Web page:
In Vienna, every couple was ready with introductory material for their featured dance-if they made the finals. There was time provided to go over it with the orchestra prior to the final dancing. We'd brought orchestral copies of "Shall We Dance" and had put the transitional notes right on them. Everything worked out perfectly.

Charlie sang to me the lovely words of Oscar Hammerstein, who had almost perfectly captured the way a nervous young man of the Victorian era might've approached a girl at a dance, being a little bold in suggesting "Shall you be my new romance?" Then off we went, spontaneously following our planned dance program to the letter! We knew we'd pulled it off when one of the judges, in the comments following, mentioned the "spontaneity" of our dance program.

We held our breaths as the judging announcements were made. We weren't third, we weren't second. We'd won! My God, we'd won. All of the contestants had been told that their first obligation as winners would be to lead a Grand Promenade around the dance floor. It was to a Straus march, and Charlie and I were ready. As the line passed each contestant couple they shouted congratulations and fell into the Promenade. It was a huge ballroom, and it accommodated all 400 of us. When the line was complete the music changed back to a waltz and we were off, all 200 couples for about four dances. At the end Charlie and I were brought up to the podium, introduced, and given beautiful gold medals, each set with a tiny diamond. They were much grander than Charlie's Olympic gold medal. We were sent off dancing again, and about half way through the next number the MC invited our families and friends to join us on the dance floor. I don't think they were ready for 47 persons, including gay couples and one lesbian pair (Amy and Kara, who had decided that girl-girl dancing ought to be included). The Austrians didn't seem to mind, and soon everyone was invited to join the dancing. Soon after, the evening came to an end, and we all retired to the villa.

That night I didn't give Charlie any choice. "Fuck me, Charlie. We earned it." Curtis and Tim were enthusiastic spectators.

The next morning Fred knocked on our door, waking us up. He marched in and announced that there was much to do for the Grand Ball of the following evening. I was totally unprepared, but Fred wasn't. I guess that I had just assumed that our winning the competition was simply a pipe dream, and that I didn't really have to plan for the eventuality that I might win. Fred didn't think in those terms.

He said, "OK, Cinderella, what will you wear to the ball?"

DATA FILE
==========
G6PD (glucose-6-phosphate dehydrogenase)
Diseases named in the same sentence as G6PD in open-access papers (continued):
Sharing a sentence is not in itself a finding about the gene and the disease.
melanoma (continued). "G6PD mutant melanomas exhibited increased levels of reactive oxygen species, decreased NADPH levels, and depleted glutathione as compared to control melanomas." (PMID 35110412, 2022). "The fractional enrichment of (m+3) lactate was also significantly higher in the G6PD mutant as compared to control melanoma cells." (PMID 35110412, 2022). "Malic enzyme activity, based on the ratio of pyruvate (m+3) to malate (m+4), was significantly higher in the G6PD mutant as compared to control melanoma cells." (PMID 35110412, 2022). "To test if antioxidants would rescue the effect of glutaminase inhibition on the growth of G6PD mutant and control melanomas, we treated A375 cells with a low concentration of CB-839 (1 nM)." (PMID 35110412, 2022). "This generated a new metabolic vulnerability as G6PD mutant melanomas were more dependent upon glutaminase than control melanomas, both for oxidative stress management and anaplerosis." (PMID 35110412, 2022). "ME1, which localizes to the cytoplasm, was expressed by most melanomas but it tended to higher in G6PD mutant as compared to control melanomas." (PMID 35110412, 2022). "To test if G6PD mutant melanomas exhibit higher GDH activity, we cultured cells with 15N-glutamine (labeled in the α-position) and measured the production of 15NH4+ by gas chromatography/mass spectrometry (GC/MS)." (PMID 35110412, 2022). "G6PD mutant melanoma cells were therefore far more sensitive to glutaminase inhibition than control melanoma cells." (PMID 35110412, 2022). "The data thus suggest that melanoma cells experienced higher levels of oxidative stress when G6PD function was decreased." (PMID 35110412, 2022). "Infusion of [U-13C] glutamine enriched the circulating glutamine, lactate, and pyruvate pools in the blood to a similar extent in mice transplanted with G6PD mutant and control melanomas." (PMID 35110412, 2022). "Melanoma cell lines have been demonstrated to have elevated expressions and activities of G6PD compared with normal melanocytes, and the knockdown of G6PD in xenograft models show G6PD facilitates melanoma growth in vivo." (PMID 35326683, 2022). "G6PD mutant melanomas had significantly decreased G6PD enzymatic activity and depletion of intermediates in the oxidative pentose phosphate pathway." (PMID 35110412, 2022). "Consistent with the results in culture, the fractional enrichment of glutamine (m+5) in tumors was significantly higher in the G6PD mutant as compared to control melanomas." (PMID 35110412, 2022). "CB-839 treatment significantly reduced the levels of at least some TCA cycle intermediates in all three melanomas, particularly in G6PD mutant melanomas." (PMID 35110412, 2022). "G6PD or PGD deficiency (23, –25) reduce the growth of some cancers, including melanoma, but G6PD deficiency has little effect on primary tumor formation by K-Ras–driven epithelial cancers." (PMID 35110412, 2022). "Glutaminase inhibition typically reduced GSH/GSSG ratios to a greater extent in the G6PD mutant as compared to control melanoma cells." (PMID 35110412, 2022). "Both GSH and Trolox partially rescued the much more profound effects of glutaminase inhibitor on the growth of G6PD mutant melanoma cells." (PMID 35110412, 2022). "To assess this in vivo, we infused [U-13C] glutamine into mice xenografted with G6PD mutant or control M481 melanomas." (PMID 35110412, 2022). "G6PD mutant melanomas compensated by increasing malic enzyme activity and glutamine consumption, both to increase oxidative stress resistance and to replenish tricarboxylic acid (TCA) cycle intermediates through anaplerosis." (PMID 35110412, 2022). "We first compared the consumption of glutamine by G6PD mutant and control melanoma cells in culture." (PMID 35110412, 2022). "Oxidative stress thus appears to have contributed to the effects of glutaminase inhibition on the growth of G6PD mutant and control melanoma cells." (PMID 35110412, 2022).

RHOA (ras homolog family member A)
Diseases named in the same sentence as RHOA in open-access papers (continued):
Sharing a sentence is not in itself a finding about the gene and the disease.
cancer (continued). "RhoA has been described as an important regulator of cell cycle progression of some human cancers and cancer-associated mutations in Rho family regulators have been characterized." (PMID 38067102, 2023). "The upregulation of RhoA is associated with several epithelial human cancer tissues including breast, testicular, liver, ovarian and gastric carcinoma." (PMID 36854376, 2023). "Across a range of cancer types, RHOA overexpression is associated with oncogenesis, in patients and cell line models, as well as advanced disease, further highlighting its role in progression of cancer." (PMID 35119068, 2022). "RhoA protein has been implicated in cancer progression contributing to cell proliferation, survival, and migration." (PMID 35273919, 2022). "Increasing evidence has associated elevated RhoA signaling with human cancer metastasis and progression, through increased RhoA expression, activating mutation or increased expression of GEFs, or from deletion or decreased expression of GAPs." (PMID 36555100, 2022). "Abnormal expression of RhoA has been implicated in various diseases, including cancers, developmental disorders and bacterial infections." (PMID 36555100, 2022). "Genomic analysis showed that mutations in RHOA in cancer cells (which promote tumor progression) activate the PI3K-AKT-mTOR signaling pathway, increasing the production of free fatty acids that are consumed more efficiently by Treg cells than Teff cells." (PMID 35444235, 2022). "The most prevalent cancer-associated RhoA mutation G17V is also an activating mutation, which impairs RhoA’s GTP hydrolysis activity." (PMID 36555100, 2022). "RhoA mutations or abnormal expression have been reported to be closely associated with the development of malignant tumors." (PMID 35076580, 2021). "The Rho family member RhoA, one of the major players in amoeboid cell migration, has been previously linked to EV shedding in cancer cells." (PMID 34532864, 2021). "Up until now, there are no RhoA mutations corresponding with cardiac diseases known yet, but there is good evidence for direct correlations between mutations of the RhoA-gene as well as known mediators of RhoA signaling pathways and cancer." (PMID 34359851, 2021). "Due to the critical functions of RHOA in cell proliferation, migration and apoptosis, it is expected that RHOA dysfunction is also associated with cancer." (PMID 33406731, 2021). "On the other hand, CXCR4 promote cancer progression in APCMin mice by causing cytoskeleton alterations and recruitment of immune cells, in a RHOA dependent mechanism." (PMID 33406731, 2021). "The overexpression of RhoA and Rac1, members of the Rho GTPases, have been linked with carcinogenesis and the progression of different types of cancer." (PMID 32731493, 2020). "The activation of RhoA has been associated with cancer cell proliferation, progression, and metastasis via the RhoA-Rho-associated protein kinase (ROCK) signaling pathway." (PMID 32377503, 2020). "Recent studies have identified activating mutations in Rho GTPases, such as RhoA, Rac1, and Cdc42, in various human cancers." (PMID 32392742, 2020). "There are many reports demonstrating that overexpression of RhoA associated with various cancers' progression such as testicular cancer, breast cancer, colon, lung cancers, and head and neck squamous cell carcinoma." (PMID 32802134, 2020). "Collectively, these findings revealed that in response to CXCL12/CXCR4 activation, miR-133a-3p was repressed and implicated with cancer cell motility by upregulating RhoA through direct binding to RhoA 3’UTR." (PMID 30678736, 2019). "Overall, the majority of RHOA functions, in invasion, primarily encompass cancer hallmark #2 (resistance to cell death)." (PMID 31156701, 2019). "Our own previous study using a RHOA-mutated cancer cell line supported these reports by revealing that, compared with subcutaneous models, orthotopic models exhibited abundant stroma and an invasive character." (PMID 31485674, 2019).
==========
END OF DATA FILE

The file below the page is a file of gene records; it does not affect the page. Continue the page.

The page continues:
"I suppose the same gown I wore last night."

"And to the ball the next night?"

"Oh, Fred, I don't know."

"Well, I know. Be dressed and downstairs in twenty minutes. A slip, or whatever you wear under that gown, plus a housecoat is all you'll want to wear." And out the door he went.

I turned to Charlie and said, "Whatever is he up to?"

"I suspect that he plans to dress Cinderella for the ball. For all four balls I would guess."

I got on my underwear, a slip, and the full petticoat I needed under a ball gown. On top I wore the only bathrobe I'd brought with me. Charlie in tow-he'd dressed quickly-I headed downstairs. In the main parlor of the house were four of the leading designers in Vienna. Each was eager to have his (or, in one case, her) gown worn by the Waltz Queen of the year. Fred took me aside and told me the protocol: I needed to pick one gown from each designer, and under no circumstances should I discuss which gown I would wear to which ball. That was easy for me, as I had no clear idea of exactly which balls I'd be attending in the next six days.

The gowns were fantastic. Beautiful colors, intriguing designs, soft and luxurious fabrics. It was impossible to choose, but I finally did. Fred had provided my size in advance, and very little alteration was needed for the gowns I'd chosen. That would be accomplished for all of them by the next morning, and I'd be ready for my pumpkin carriage. At this point, I don't think such a thing would've surprised me. What I got the next evening was the longest stretch limo I have ever imagined. Charlie and I, Tim and Curtis, and Fred and Marty rode together in the limo. Fred had arranged for a luxury bus to bring the rest of the Gang.

Then I realized that not only did Charlie and I need clothes for the balls, so did all of the rest of the Gang. Fred simply shrugged and said, "Not to worry." They weren't the grand gowns that I had, but all of the ladies in the Gang had been told to shop for a ball gown before they left, and all of the men had been told to get tails (no top hats). All the bills went to Fred, and that was absolutely non-negotiable.